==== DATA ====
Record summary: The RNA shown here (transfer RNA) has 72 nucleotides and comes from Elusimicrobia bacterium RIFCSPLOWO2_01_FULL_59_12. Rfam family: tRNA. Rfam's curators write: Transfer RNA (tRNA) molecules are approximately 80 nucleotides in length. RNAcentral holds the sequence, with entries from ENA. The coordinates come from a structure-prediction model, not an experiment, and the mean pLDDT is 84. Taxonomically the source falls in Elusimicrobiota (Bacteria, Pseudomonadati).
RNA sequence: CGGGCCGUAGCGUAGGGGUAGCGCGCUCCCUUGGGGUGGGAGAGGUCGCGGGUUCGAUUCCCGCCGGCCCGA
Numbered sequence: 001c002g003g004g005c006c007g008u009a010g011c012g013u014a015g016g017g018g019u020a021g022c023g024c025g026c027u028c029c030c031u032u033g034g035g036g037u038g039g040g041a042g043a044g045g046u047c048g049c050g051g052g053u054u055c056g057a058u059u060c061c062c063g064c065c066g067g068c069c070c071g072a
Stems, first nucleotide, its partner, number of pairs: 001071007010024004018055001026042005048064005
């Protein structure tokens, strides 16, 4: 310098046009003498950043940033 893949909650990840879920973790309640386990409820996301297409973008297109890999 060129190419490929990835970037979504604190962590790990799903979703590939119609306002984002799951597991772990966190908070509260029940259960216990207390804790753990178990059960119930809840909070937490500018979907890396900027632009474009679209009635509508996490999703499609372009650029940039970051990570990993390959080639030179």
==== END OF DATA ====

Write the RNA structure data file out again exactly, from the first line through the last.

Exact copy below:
Record summary: The RNA shown here (transfer RNA) has 72 nucleotides and comes from Elusimicrobia bacterium RIFCSPLOWO2_01_FULL_59_12. Rfam family: tRNA. Rfam's curators write: Transfer RNA (tRNA) molecules are approximately 80 nucleotides in length. RNAcentral holds the sequence, with entries from ENA. The coordinates come from a structure-prediction model, not an experiment, and the mean pLDDT is 84. Taxonomically the source falls in Elusimicrobiota (Bacteria, Pseudomonadati).
RNA sequence: CGGGCCGUAGCGUAGGGGUAGCGCGCUCCCUUGGGGUGGGAGAGGUCGCGGGUUCGAUUCCCGCCGGCCCGA
Numbered sequence: 001c002g003g004g005c006c007g008u009a010g011c012g013u014a015g016g017g018g019u020a021g022c023g024c025g026c027u028c029c030c031u032u033g034g035g036g037u038g039g040g041a042g043a044g045g046u047c048g049c050g051g052g053u054u055c056g057a058u059u060c061c062c063g064c065c066g067g068c069c070c071g072a
Stems, first nucleotide, its partner, number of pairs: 001071007010024004018055001026042005048064005
């Protein structure tokens, strides 16, 4: 310098046009003498950043940033 893949909650990840879920973790309640386990409820996301297409973008297109890999 060129190419490929990835970037979504604190962590790990799903979703590939119609306002984002799951597991772990966190908070509260029940259960216990207390804790753990178990059960119930809840909070937490500018979907890396900027632009474009679209009635509508996490999703499609372009650029940039970051990570990993390959080639030179």